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Mechanical Modeling of Microtubules in Living Cells

  • Author / Creator
    Jin, MingZhao
  • Three important mechanical behaviors of microtubules in vivo, i.e., buckling, vibration and splitting are investigated with especial focus on their relevance to biological functions of microtubules. To study the vibration and buckling of a microtubule, we model a microtubule as an elastic beam and surrounding three dimensionally distributed biopolymers as springs by using finite element method. Our model predicts that the buckling and vibration of microtubule are highly localized within several microns. As a result the critical buckling force and the lowest vibration frequency are insensitive to the total length of microtubule. The localized buckling and vibration predicted by the present model agree with a number of experimental observations which cannot be well explained by the existing elastic foundation model. Compared with predictions from the existing elastic foundation model, some key parameters (e.g., critical buckling force, buckling wave length, vibration frequency and vibration wave length) obtained from the present model are also in better agreement with experiments. In addition to our finite element results, several empirical equations, which are unavailable from the existing elastic foundation model, are provided to calculate these key parameters in terms of mechanical and geometrical properties of microtubule and surrounding biopolymer. To investigate splitting of a microtubule into splayed protofilaments, we model protofilaments as individual elastic beams in parallel and laterally assembled to form a microtubule. Our analytical model shows that an axial compressive force could induce splitting of a microtubule shorter than 450 nm even if it is protected by a “cap” consisted of strongly bonded GTP dimers at the end. For a longer microtubule, the axial compressive force might cause overall buckling prior to splitting. On the other hand, after the strong “cap” at the end of microtubule is lost (not necessarily due to compressive force), a molecular ring coupled to the frayed end of microtubule could provide a pulling force with splitting propagation of microtubule to move chromosome during mitosis. Our model predicts that the splitting of microtubule will spontaneously propagate with splitting length around 15 ~ 18 nm, which is comparable with the frayed end in microtubule of 10 ~ 30 nm observed in experiments. By using the predicted splitting length, we estimate the theoretical upper limit of pulling force as 7 ~ 24 pN, which is close to the upper bound of the experimentally measured pulling force 0.5 ~ 5 pN with reasonable accuracy. In summary, our numerical simulations and analytical models offer plausible explanations to some important experiments of microtubules in vivo which have not been well explained by existing models. It is hoped that the present study could bring some new insights to the understanding of interacting between mechanics and biology of microtubule and spark further research interest in mechanical modeling of microtubules.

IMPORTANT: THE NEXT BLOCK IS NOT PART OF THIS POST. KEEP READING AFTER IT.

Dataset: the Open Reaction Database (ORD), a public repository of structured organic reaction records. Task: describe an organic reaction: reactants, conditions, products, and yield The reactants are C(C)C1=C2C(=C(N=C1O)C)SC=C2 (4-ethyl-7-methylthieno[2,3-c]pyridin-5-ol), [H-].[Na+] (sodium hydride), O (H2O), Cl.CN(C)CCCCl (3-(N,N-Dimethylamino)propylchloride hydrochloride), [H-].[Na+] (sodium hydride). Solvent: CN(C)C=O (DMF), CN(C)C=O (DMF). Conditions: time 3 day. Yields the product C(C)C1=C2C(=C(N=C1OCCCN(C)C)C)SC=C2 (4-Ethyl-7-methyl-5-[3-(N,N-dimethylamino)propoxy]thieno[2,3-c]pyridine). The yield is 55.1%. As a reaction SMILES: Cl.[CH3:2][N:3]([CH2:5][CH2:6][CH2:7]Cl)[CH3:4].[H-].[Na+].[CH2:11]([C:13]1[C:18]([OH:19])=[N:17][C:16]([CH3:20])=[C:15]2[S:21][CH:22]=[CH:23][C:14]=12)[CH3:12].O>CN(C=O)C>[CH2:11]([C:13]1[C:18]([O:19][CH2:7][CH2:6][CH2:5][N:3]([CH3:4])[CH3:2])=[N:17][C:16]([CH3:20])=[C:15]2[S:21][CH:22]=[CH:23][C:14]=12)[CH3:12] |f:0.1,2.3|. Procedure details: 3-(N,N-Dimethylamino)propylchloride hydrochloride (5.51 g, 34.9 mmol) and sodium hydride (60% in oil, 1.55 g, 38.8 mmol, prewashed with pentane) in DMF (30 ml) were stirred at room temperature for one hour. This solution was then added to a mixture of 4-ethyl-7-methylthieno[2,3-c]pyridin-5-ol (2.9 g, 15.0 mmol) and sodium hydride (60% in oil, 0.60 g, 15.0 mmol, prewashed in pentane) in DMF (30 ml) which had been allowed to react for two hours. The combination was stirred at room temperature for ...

• Subjects / Keywords
  • Graduation date
    2014-11
  • Type of Item
    Thesis
  • Degree
    Doctor of Philosophy
  • DOI
    https://doi.org/10.7939/R3PC2TH84
  • License
    This thesis is made available by the University of Alberta Libraries with permission of the copyright owner solely for non-commercial purposes. This thesis, or any portion thereof, may not otherwise be copied or reproduced without the written consent of the copyright owner, except to the extent permitted by Canadian copyright law.
  • Language
    English
  • Institution
    University of Alberta
  • Degree level
    Doctoral
  • Department
    • Department of Mechanical Engineering
  • Supervisor / co-supervisor and their department(s)
    • Ru, Chongqing (Mechanical Engineering)
  • Examining committee members and their departments
    • Raboud, Donald (Mechancial Engineering)
    • Ayranci, Cagri (Mechancial Engineering)
    • Ru, Chongqing (Mechanical Engineering)
    • Wegner, Joanne (Mechanical Engineering)
    • Tuszynski, Jack (Physics)
    • Tang, Tian (Mechanical Engineering)